Marketing Edge Magazine – August 2012
In Your Own Backyard
Jody Steinhauer, president of Bargains Group and PPPC’s humanitarian of the year, knows a thing or two about giving back. Founder of Project Winter Survival and Project Water, she recently created the tagline “Give back where you live.” Steinhauer thinks the promotional products industry is in a perfect position to be charitable.
Steinhauer’s company helps organize two major seasonal events related to helping the homeless. In the summer, Project Water gives out over 6,000 water bottles to homeless people while Project Winter Survival donates survival kits that include over 34 necessities such as basic toiletry items, some food, a hat and mitts, a sleeping bag and a backpack.
The project solicits items throughout the year; considering the size of the promotional products industry, Steinhauer says every company should and can donate.
“We all have samples, discontinued items or ones with slight imperfections, out of stock, no colour match — we all have this stock left sitting in a warehouse — there’s a million reasons why people have stuff and instead of sitting in a showroom why not get involved in a project and donate?”
The organization also collects funds ($25) for kits that help buy the harder to get items such as the sleeping bags and backpacks.
This year the organization hopes to create 3,000 kits to deliver to over 100 front-line agencies, such as the Salvation Army, Red Cross, local shelters and drop-in programs in the Greater Toronto Area (GTA). “These agencies then distribute the kits to the most vulnerable people who are living on the streets.”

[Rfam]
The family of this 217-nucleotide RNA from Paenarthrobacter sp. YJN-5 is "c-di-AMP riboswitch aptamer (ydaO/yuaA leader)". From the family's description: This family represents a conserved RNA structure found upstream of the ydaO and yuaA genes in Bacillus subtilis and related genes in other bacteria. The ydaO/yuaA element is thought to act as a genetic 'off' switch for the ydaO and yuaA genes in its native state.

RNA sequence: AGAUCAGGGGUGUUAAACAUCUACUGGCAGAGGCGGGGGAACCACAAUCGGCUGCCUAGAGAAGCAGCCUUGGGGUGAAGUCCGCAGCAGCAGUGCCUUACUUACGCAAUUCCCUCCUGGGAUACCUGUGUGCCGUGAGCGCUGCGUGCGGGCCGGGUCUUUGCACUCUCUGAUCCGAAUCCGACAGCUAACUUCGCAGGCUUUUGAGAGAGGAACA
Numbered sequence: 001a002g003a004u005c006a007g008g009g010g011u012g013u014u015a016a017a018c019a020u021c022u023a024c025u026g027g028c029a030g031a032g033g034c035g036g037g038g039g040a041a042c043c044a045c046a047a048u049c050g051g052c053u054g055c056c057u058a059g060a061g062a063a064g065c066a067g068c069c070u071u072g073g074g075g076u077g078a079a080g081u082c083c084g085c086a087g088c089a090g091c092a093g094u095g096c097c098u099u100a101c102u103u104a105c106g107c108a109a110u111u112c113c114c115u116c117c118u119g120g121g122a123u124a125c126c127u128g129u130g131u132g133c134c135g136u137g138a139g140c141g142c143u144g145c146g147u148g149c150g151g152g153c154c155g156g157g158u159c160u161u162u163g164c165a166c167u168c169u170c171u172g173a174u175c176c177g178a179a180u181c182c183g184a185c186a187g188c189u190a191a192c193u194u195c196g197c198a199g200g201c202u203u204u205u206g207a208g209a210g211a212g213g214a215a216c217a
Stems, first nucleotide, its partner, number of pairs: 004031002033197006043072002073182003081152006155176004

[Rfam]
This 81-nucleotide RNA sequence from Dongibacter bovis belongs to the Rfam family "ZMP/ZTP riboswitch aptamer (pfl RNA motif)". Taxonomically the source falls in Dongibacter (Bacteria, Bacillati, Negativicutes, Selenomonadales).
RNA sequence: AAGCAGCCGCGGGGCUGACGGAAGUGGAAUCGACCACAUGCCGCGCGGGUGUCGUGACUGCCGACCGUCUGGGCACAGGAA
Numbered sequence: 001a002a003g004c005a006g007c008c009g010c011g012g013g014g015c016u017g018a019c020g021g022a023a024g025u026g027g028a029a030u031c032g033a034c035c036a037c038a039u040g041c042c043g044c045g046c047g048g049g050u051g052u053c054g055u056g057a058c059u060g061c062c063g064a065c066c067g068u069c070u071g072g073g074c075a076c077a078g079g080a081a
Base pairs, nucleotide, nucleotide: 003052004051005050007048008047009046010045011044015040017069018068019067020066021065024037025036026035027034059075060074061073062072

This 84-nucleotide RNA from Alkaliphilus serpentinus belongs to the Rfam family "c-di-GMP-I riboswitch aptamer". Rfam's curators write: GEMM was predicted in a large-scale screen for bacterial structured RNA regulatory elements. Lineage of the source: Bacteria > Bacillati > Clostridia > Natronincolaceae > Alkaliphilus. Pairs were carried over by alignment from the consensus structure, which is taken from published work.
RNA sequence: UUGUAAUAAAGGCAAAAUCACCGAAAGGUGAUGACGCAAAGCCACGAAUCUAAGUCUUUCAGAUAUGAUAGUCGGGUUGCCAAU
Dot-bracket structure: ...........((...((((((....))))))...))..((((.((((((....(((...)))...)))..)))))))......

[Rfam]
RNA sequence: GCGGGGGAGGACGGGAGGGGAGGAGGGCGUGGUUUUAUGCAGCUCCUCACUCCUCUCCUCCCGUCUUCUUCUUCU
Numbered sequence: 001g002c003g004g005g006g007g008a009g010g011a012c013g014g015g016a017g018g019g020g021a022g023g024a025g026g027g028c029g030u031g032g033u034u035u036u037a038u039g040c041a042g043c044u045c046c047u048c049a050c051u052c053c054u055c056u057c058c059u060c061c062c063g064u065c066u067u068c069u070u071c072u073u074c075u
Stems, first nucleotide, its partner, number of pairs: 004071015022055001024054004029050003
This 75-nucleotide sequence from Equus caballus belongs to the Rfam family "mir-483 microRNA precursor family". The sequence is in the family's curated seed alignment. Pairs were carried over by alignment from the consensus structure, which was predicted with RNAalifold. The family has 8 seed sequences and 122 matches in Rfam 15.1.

And, it’s not about necessarily just donating money to a cause, says Steinhauer: “It’s about engaging employees and being part of a community.” Many employees and volunteers gather in January for a huge packing party where they assemble the kits.
For a long time, Steinhauer says companies were reticentto donate, but gradually, she’s seeing a shift. Donors are realizing that what they can contribute is in their own backyard.
Headwear Canada gave winter toques, while Superex gave over 3,000 rain ponchos and tarps, and Debco gave water bottles.
“When you have a branded product (leftover from a promotion, or project) what do you do with it? To ensure it’s not sold elsewhere, donate it.”
To date, more than 10,000 survival kits have been distributed to shelters and outreach programs across Toronto while over one million bottles of water have been donated through Project Water.
Besides the obvious philanthropic reasons to give, “people also want to do business with people who do good — giving back makes great business sense.” As a prolific public speaker, Steinhauer believes it is everyone’s business to give.
She also challenges the industry to do more and be more creative in their charity giving. “It’s a win-win situation that doesn’t require a lot of effort,” she adds.
In an industry of motivation, incentives and gratitude, PPPC charity givers say there is no bigger reward than giving to those who need it the most. It’s what we’re all about after all.